Levon Aronian is off to a winning start in the FIDE World Cup quarterfinals after he caught Vassily Ivanchuk out in the opening and called the move his opponent eventually made after a 42-minute think on move 10, “a bit suicidal”. From then on Chucky played even faster than he had to until abruptly resigning on move 24 in a position where there was still material equality. Elsewhere Fedoseev-So and Rapport-Ding Liren gave themselves a rest day with quick draws, while MVL wriggled out of a tough position against Peter Svidler.
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Up until this point in the 2017 FIDE World Cup Vassily Ivanchuk had been superb. He needed tiebreaks against his first two opponents, but didn’t lose a game, with the only eccentricity being that he arrived a few minutes late to one of his encounters with Poland’s Jan-Krzysztof Duda. Then we witnessed phenomenal victories over Vladimir Kramnik and Anish Giri, with the win with the black pieces against Kramnik an almost flawless demonstration of technique. He’d earned a rest day to prepare for his quarterfinal against Levon Aronian.
The classical record between Ivanchuk and Aronian before their game in Tbilisi was +1 in Vassily’s favour, with 12 wins to 11 and 16 draws. That didn’t tell the full story though, with Levon mentioning their score in an interview earlier this year:
Does the problem of difficult opponents exist at the elite level, or is it just a string of bad luck which happens to affect encounters with particular opponents?
Levon Aronian: It definitely exists. You often witness how one chess player scores a clean sweep against another, and from a psychological point of view it’s held that you play very strongly if you’re used to beating a particular opponent. A lot still depends on the opening, when you get positions that you like, while your opponent is simply playing “your” opening – that’s a fashion just now – and hasn’t got round to coming up with his own.
In principle, though, it’s a problem you can fight against. At some point I had a terrible “minus” against Ivanchuk, while now it seems it’s not bad at all (smiles). I recall it was -7 or maybe even -8, but I’ve managed to return that to somewhere in the region of -1 or -2.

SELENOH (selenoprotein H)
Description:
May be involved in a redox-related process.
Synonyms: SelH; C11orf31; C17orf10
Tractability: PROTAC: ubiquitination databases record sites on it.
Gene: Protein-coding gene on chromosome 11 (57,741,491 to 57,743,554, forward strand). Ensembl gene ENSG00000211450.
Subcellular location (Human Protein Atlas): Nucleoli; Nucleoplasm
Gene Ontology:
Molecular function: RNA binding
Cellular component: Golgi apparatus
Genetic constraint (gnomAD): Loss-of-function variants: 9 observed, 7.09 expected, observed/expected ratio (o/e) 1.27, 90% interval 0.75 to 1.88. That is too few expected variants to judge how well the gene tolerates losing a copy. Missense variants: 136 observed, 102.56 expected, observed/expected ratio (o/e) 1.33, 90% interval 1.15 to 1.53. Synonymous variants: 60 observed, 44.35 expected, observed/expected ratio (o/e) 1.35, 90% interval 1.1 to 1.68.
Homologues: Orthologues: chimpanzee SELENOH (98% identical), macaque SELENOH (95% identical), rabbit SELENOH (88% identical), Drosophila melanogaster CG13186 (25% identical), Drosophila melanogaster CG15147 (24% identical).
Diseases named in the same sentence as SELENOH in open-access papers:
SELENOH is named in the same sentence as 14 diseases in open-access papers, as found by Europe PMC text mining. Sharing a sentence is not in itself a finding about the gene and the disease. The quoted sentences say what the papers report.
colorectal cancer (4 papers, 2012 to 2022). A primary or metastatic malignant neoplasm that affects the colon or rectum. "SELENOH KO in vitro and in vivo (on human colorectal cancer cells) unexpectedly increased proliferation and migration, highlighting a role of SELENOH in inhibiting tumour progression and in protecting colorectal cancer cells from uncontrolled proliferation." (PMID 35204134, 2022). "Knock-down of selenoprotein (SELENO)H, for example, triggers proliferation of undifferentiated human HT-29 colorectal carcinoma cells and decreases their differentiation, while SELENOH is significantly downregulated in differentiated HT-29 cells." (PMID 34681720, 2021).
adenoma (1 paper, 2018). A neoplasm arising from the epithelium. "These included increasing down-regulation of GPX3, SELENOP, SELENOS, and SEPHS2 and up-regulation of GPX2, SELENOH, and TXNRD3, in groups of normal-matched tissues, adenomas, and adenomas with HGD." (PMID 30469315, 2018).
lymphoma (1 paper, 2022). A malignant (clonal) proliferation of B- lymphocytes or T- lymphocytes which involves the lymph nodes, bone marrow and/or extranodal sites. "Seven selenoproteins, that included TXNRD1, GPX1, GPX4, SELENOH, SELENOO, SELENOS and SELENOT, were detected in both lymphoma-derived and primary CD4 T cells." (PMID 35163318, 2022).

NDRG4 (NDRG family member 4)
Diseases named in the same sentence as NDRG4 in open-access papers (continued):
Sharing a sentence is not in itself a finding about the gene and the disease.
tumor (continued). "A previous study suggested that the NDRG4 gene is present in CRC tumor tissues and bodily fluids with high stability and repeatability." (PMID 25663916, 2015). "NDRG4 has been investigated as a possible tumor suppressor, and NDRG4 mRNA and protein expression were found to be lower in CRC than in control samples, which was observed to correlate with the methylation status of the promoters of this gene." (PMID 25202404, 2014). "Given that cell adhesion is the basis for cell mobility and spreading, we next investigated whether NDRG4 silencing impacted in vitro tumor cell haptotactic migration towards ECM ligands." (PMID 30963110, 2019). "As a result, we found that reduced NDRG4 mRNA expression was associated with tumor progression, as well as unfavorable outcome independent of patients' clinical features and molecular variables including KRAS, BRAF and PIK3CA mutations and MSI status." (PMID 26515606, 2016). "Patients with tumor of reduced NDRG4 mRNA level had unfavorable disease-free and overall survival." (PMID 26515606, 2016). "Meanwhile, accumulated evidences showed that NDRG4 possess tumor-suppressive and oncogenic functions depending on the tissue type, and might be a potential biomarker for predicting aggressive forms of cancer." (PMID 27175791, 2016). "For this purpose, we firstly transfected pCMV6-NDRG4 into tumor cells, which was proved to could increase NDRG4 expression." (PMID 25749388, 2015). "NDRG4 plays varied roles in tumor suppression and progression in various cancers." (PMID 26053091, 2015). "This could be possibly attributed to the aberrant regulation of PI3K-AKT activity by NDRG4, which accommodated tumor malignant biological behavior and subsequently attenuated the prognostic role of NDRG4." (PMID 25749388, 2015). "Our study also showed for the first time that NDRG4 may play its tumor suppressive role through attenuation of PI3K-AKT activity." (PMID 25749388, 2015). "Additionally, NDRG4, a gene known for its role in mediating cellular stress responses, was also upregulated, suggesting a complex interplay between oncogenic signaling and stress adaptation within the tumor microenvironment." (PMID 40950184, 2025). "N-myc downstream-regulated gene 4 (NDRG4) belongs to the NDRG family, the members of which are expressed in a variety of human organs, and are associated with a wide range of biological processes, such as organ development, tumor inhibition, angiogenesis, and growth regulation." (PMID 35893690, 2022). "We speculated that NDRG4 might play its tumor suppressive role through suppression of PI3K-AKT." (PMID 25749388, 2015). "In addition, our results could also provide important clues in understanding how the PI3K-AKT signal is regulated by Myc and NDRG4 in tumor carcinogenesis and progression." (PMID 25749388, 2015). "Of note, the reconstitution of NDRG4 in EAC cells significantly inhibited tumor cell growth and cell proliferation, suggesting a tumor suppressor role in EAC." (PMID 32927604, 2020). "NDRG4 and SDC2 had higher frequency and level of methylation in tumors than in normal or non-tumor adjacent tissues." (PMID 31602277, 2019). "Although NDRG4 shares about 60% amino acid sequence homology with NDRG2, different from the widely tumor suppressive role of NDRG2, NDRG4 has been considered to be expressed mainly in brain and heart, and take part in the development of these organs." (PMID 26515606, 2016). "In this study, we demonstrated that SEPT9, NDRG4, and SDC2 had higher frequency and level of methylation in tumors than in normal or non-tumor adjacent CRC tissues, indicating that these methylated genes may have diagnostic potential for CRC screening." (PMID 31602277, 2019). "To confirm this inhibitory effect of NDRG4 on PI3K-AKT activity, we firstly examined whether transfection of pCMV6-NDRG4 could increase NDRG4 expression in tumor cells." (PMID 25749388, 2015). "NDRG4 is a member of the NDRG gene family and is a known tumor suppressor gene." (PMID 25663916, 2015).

Levon did that, of course, by beating Ivanchuk. After Ivanchuk won both their games in Linares in 2009, Aronian went on to win 6 classical games to Ivanchuk’s 1, including both their games in the 2013 Candidates Tournament. That may have been at the back of Ivanchuk’s mind in the run-up to the match, though on the other hand, Levon has this year shown he can make anyone, including the likes of Magnus Carlsen and Wesley So, look foolish at the chessboard.
Levon played the English Opening and, up to a point, it seemed uneventful except that Ivanchuk had begun to think on move 2 and both players had used up a reasonable amount of time when Ivanchuk made the move 9…a6? rather than developing one of his kingside pieces. The question mark after the move could only be added confidently after what happened next, since the “0.12 Equal” evaluation of Stockfish 8 at a depth of 22 was giving nothing away, and Ivanchuk only spent a minute and a half on the move. And then came 10.d4!
And in this outwardly innocent looking position Vassily sank into a think that lasted 42 minutes and 39 seconds and must have grown increasingly bitter. Levon explained what his opponent was thinking about:
I think by that moment he realised he misplayed the opening, because Black is not able to play c5, simply, and if he doesn’t then I play Ne5 and the position is rather unpleasant. It would have been more practical, of course, for Black to proceed with the passive Nf6, Be7, but that position is very, very pleasant for White. White just puts the rook on d1 and just maybe some Bg5. I don’t think Black is in time to play c5, so it would be a very passive position… which I thought Vassily would do.
Instead Ivanchuk went for 10…c5?!, which Aronian described as, “a bit suicidal”, though he saw why Vassily nevertheless played it:
I think it was more or less a principled position. Black has done everything to play c5 and now he has this position where if he doesn’t he’s still in real trouble.
Aronian wasted no time in replying with 11.d5! and after 11…exd5 the key move 12.Nh4!